Tuesday 08.07.12

The Right Way at YU

Still from The Right Way (1982-3)

YU presents Fischli and Weiss' epic The Right Way on Thursday August 9th. Not certain why it is only going on for just one night but I've always loved this piece where Rat and Bear cavort in the Swiss Alps having a series of ambiguous yet morality tinged adventures. It is a bit like a Medieval passion play or Chaucer's The Canterbury tales as written by the very perplexing Purple Panda from Mr. Rodger's Neighborhood. Seriously, this is such a good piece it becomes a missed opportunity that it it is only on view for one night. I think Rat and Bear would feel the same way somehow... it is after all, The Right Way. Definitely go see this, too bad you cant see it multiple times at the same venue since it is the sort of thing that deepens with repeated viewings?

Screening: August 9th | 8:00 PM
YU Contemporary
800 SE 10th Avenue

Posted by Jeff Jahn on August 07, 2012 at 10:57 | Comments (0)


Monday 08.06.12

Monday Links

There will be a review for you soon.

Till then, contemplate this "World Class" bit of Deitch damage control?

Bertrand Goldberg was a very interesting mid-century architect and his Prentice Women's Hospital in peril. It's the sort of building that could simply serve another purpose... I don't see why it is even being considered for demolition.

*Update: Robert Hughes has died at age 74... Often an excellent art writer, I preferred the first edition of his best book, "The Shock of the New," because the original ending was perhaps the best diagnosis of the art ecosystem's nagging issues since it first reached a critical mass of popularity in the early 80's. Here it is,

"The signs of that constriction are everywhere today - in the small ambitions of art, in its lack of any effort towards spirituality, in its sense of career rather than vocation,in its frequently bland occupation with semantics at the expense of the deeper passions of the creative self. Perhaps the great energies of modernism are still latent in our culture, like Ulysses' bow in the house of Penelope; but nobody seems able to string and draw it. Yet the Work still speaks to us, in all of its voices, and will continue to do so. Art discovers its true social use, not on the ideological plane, but by opening the passage from feeling to meaning - not for everyone, since that would be impossible, but for those who want to try. This impulse seems to be immortal. Certainly it has existed from the origins off human society, and despite the appalling commercialization of the art world, its flight into corporate ethics and strategies, and its gradual evacuation of the spirit, it exists today."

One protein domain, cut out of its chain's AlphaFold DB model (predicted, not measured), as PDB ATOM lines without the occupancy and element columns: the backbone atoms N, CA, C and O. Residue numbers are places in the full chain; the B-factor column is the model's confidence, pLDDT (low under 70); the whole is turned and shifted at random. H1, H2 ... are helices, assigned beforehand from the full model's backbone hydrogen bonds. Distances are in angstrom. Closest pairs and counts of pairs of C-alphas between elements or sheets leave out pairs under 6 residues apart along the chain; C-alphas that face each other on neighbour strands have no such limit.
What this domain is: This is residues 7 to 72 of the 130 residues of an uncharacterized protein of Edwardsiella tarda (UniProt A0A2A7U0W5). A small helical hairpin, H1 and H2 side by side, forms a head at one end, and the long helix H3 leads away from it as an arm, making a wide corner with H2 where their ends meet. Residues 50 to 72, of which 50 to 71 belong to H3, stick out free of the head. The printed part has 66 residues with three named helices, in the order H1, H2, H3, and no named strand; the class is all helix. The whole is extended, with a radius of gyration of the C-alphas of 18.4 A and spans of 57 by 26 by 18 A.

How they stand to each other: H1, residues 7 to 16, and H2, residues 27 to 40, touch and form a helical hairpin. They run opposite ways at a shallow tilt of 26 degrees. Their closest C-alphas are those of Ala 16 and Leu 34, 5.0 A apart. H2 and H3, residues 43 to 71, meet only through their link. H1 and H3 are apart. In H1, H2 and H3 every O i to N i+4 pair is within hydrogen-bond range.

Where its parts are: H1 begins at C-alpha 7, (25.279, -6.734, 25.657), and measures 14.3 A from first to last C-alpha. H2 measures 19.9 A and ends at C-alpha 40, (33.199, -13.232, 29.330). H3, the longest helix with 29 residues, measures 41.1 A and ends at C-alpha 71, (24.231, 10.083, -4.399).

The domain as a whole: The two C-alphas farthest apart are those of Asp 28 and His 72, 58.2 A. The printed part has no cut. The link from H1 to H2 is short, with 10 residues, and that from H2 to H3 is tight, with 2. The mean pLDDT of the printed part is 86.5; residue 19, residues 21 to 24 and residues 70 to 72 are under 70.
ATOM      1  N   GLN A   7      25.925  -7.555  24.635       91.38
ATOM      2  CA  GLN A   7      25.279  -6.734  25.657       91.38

In many ways Hughes was wrong (probably why he revised that paragraph into a long and less pointed screed on art schools) but Modernism wasn't the answer, any more than Postmodernism was. In the 90's and Aughts Art has found a new (still somewhat shallow) fascination with the spiritual impulse... but his railing against the smaller aims of the art world compared to Art itself still has a lot of traction today. Think of the Deitch at MOCA dilemma or the moving of the Barnes Collection?

Posted by Jeff Jahn on August 06, 2012 at 9:57 | Comments (0)


Friday 08.03.12

Friday roundup

Timeshare at the Everett Station Lofts.

Last night I noticed that the Everett Station Lofts (which houses 13+ gallery spaces and has made significant contributions to the Portland art scene) might be taking an upswing with Timeshare Gallery after a few years of disappointing efforts. Sure, Half/Dozen leaving was a blow to the lofts but those spaces traditionally go through high and low tides and 2 years is a long time for any gallery at the ESL to stay open. Historically, Timeshare's unit, #114 has spawned some of Portland's all time best alt-spaces like Nil, Tractor and Field. Breezeblock and now Timeshare give me hope. A few other galleries on NW 6th seemed promising too... look sharp, we are watching.

The Portland Japanese Garden receives its largest gift ever putting it 1/3rd of the way to its 3 million dollar expansion goal, endowing a curator (programming is key). The expansion will be designed by one of the planet's very best architects, Kengo Kuma. It will be his first US project.

AFC reports that the Utah Art Center is facing eviction/censorship... I went to grad school in Utah (my god mother lives in Park City too) and yeah things like this happen all of the time in that state. Give the UAC a break... the world is starting to pay attention, perhaps that is the problem?